Law enforcement is permitted to gather information using court orders, a legal document or proclamation signed by a United States Judge in which the court orders a person to perform a specific act, or in some circumstances, prohibits them from performing a specific act. What is the next step? Are we going to do away with grand jury subpoenas and move to the issuance of search warrants for companies to disclose corporate and financial records? Law enforcement can request a subpoena and obtain employment records, medical records, and other personal and private information of individuals that are targets of criminal investigations. Who are we protecting with this legislation? The innocent or the criminals? FLEOA takes the position that the innocent were and are not targets of criminal investigations. FLEOA is also not suggesting that criminals, or those suspected of criminal wrong doing, have less constitutional rights than a law abiding citizen. But do we really want to slow down the apprehension of murderers and rapists so they can build their trophy wall by increasing the amount of legal documents necessary to gather information? Law enforcement should not be further hindered during their investigation of time sensitive cases that involve the threat of serious bodily harm or death by imposing additional legal hurdles may very well jeopardize the lives of countless innocent Americans.
This legislation is a pale attempt to build on the 2012 Jones decision rendered by the U.S. Supreme Court. The Supreme Court did not extend the Jones decision to cellular phones. Law enforcement is not seeking the "content" of a conversation, nor are we trying to step on someone's expectation of privacy. We are simply looking at corporate records, just like financial records, to which a legally authorized subpoena or court order will suffice. When a person places a phone call, the "content" of the call is protected, not the parking lot, sidewalk or location from which it was placed. The proposed legislation would, under Rule 41 of the Federal Rules of Criminal Procedure, make "content" and "geolocational information", such as cell-site and EZ-Pass, rise to the same standard. FLEOA would opine that these two types of information do not enjoy the same level of expectation of privacy.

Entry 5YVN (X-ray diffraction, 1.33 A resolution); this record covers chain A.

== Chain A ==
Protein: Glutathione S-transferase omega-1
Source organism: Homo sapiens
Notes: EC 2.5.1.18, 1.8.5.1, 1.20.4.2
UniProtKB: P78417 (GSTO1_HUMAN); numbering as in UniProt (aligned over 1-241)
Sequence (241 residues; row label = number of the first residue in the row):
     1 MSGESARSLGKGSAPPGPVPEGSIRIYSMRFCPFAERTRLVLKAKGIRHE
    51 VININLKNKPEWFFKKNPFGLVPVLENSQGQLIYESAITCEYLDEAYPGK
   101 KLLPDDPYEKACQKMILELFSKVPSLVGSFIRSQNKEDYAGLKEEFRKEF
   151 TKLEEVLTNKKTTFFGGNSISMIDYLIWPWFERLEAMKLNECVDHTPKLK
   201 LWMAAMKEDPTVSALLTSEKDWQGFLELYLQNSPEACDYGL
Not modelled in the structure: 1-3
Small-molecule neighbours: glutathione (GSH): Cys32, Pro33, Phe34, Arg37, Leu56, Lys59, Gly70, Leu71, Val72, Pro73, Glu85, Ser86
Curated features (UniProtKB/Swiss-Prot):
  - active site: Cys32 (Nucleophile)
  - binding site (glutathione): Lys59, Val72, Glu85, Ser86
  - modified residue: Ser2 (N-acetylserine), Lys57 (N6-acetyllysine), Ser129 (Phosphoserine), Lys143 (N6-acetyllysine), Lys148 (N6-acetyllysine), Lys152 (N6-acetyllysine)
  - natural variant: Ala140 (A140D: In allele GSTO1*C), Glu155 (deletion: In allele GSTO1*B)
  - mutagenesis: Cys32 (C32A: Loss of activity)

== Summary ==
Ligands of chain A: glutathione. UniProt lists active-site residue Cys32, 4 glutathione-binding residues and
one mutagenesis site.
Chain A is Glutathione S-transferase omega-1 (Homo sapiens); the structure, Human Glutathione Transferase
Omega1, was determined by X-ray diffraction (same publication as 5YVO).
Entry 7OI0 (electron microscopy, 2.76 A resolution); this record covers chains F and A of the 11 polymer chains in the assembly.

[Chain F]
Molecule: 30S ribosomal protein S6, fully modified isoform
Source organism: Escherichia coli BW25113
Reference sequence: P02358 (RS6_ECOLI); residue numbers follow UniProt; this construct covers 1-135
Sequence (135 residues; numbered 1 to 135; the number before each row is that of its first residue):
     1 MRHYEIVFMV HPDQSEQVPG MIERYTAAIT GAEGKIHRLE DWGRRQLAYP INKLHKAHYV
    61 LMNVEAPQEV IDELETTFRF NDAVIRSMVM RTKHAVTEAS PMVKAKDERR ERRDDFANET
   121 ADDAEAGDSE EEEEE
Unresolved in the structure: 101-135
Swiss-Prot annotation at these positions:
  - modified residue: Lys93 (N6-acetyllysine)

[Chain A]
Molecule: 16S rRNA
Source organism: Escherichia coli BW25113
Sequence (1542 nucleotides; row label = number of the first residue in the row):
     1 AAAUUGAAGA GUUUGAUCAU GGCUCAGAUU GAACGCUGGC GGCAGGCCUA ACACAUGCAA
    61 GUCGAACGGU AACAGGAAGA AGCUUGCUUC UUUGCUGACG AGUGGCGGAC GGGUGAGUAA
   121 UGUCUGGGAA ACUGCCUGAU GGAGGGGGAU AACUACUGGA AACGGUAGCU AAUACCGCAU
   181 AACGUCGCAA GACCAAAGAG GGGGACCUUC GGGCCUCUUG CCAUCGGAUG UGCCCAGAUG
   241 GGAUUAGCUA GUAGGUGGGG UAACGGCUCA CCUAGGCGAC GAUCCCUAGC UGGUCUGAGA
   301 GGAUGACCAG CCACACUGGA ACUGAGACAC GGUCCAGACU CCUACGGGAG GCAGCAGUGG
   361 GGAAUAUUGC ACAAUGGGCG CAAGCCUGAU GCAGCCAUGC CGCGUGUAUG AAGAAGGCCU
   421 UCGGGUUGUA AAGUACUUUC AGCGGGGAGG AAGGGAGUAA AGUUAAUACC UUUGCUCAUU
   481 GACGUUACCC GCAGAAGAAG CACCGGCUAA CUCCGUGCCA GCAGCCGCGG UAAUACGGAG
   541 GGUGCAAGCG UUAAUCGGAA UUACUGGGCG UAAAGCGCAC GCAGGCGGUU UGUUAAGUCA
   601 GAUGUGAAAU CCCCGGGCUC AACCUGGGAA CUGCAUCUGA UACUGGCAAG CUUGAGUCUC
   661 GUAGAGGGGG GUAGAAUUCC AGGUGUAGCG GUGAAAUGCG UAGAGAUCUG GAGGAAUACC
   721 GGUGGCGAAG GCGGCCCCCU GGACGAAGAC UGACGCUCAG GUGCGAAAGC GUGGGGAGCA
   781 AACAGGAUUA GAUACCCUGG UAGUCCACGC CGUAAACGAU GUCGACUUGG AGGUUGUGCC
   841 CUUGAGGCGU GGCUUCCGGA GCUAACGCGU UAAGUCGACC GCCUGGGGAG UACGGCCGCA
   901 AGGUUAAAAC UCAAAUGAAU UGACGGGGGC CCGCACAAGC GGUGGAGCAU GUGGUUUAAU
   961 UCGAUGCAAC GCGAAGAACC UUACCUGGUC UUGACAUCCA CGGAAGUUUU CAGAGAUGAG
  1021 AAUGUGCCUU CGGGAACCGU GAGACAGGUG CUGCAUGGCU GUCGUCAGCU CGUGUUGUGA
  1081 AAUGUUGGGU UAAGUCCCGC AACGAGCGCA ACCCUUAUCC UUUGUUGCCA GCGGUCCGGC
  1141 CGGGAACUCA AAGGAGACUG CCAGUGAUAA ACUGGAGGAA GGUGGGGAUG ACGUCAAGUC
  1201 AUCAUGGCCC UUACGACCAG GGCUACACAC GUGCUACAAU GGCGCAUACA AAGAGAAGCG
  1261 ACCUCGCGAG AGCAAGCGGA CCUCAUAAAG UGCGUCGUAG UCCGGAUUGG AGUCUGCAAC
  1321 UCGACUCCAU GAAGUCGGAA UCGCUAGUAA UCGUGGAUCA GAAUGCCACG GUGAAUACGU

While our membership respects the constitutional rights of all citizens, we do not want to see the United States adopt unnecessary legislation. If our country's laws allow for the disclosure of corporate records pursuant to legally authorized court orders or subpoenas, the same standard should apply to all corporate records, to include communication companies. Geolocation communication information/records should be treated no differently. We hope your committee understands FLEOA's concern with the proposed legislation and respects our position.
I would like to thank the Committee Members for your continued support of law enforcement and its mission and for this opportunity to testify today. I will be happy to answer any questions that you may have at this time.